As you can see from the photographs above, cutting the smokebox off the V2 bodyshell gives a U shaped moulding for which the A1/1 smokebox has to be modified to fit. I did this simply by cutting the sides off the moulding's "plug in" section at the rear. With further filing and sanding down, the fit can be made to be very snug, and is bonded simply with super glue.
This was the current state of affairs by Friday last week. You may notice that you will also need a little bit of extra running plate to fit the V2 bodyshell to the Graeme King A2/3 resin running plate. I kept back a spare slice of resin running plate from my ongoing Thompson A1/1 Great Northern build for precisely that purpose (but more on that build another time).
Now for the valve gear! With the cylinders modified and fitted into their slot, I simply slotted in the V2 valve gear, and screwed the centre driving wheel pin back on. You will need a washer between the driving wheel pin and the connecting rod (my two washers came from a Triang Britannia, which bizarrely had the exact size and depth of washer needed!) for the V2 valve gear to sit correctly.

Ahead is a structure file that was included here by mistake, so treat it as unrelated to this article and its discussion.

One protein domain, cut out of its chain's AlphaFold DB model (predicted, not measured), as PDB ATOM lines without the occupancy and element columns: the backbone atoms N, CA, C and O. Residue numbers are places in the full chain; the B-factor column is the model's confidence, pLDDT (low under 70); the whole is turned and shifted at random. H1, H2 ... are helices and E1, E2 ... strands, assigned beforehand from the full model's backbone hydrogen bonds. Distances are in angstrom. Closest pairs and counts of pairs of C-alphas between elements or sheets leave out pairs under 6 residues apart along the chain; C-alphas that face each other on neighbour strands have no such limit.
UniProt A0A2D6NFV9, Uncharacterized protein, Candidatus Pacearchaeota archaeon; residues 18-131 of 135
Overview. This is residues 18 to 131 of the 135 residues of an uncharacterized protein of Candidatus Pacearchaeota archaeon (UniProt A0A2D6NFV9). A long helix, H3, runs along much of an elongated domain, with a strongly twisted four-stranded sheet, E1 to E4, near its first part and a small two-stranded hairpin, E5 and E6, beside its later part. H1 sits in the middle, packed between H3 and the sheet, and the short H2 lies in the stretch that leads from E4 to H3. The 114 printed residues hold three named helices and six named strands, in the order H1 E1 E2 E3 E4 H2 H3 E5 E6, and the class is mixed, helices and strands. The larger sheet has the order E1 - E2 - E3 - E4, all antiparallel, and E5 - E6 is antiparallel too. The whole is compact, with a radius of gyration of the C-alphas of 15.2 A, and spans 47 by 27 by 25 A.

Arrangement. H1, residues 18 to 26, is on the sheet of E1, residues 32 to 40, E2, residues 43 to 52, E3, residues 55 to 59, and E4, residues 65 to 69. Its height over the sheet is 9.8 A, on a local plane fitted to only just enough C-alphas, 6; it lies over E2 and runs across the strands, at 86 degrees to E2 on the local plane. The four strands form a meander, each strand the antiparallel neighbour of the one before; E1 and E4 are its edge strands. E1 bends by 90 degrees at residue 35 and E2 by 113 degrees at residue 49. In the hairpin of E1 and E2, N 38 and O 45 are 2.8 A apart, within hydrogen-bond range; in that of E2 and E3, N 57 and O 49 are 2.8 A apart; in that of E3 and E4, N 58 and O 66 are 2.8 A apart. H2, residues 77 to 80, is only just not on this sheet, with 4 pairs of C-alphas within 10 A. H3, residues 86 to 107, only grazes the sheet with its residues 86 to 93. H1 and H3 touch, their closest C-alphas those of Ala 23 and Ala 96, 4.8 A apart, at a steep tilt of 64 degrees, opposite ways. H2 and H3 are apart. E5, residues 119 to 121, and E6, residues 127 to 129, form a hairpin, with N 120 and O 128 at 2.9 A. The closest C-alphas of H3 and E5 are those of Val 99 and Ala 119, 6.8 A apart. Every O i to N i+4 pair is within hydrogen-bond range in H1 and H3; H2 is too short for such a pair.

Some testing, and I discovered that the piston rod was actually hitting the front of the inside of the cylinders on both sides. This requires the slide bar and the piston rod to be shortened a tad, no more than a few millimeters, in order to run smoothly.
Aside from that, the valve gear works out of the box without fuss. A win in my books for standardization of components!
With the chassis more or less sorted, it was time to turn to the aesthetics again. The original V2 dome was removed through filing and cutting, and one of Grame King's resin A3 type domes added. This really helps to disguise the problems with the V2 boiler (particularly its shape) and is a fundamental factor in my decision to have a go at building an A2/1 from a Bachmann V2 bodyshell.
For those who are much more bothered about the V2 boiler (and to be fair to all, I am still bothered about the boiler shape, but less bothered when the correct length and shaped dome is fitted), Graeme is in fact working on more resin parts to produce more accurate A2/2, A2/1 and V2 bodyshells. Watch this space!
The spare smokebox door (from a Bachmann A1, which is more or less irrelevant as it is identical to the A2 moulding, so it's probably fair to say it's a shared tooling) was given a new handrail and handrail knobs, the step on the lower half removed by scalpel, and the smokebox numberplate (moulded onto the top strap) removed by scalpel and careful sanding down with wet'n'dry paper.